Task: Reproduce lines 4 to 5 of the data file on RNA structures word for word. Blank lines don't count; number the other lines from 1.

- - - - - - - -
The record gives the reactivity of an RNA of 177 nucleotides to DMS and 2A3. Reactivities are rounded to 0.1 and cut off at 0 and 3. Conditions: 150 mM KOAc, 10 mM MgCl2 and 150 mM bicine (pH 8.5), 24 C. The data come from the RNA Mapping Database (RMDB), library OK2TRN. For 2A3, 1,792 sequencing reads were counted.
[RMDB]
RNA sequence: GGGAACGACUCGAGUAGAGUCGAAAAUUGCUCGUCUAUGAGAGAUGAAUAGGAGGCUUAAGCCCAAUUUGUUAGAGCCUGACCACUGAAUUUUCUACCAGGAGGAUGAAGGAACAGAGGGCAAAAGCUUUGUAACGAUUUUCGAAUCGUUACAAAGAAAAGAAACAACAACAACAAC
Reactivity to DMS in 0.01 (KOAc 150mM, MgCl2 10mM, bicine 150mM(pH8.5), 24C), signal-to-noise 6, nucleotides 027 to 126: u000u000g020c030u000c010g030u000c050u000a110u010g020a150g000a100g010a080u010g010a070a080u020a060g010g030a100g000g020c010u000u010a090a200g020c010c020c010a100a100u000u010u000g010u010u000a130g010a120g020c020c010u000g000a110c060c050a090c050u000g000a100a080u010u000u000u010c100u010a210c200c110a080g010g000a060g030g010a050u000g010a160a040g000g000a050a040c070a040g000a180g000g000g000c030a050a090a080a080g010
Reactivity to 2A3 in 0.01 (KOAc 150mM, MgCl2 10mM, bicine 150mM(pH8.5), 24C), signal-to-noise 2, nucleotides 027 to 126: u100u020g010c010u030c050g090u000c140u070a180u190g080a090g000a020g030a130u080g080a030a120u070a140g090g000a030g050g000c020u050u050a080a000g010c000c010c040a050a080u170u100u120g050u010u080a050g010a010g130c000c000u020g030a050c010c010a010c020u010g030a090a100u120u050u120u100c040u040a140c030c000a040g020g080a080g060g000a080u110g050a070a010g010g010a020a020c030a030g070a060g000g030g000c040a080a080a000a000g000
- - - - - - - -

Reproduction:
Reactivity to DMS in 0.01 (KOAc 150mM, MgCl2 10mM, bicine 150mM(pH8.5), 24C), signal-to-noise 6, nucleotides 027 to 126: u000u000g020c030u000c010g030u000c050u000a110u010g020a150g000a100g010a080u010g010a070a080u020a060g010g030a100g000g020c010u000u010a090a200g020c010c020c010a100a100u000u010u000g010u010u000a130g010a120g020c020c010u000g000a110c060c050a090c050u000g000a100a080u010u000u000u010c100u010a210c200c110a080g010g000a060g030g010a050u000g010a160a040g000g000a050a040c070a040g000a180g000g000g000c030a050a090a080a080g010
Reactivity to 2A3 in 0.01 (KOAc 150mM, MgCl2 10mM, bicine 150mM(pH8.5), 24C), signal-to-noise 2, nucleotides 027 to 126: u100u020g010c010u030c050g090u000c140u070a180u190g080a090g000a020g030a130u080g080a030a120u070a140g090g000a030g050g000c020u050u050a080a000g010c000c010c040a050a080u170u100u120g050u010u080a050g010a010g130c000c000u020g030a050c010c010a010c020u010g030a090a100u120u050u120u100c040u040a140c030c000a040g020g080a080g060g000a080u110g050a070a010g010g010a020a020c030a030g070a060g000g030g000c040a080a080a000a000g000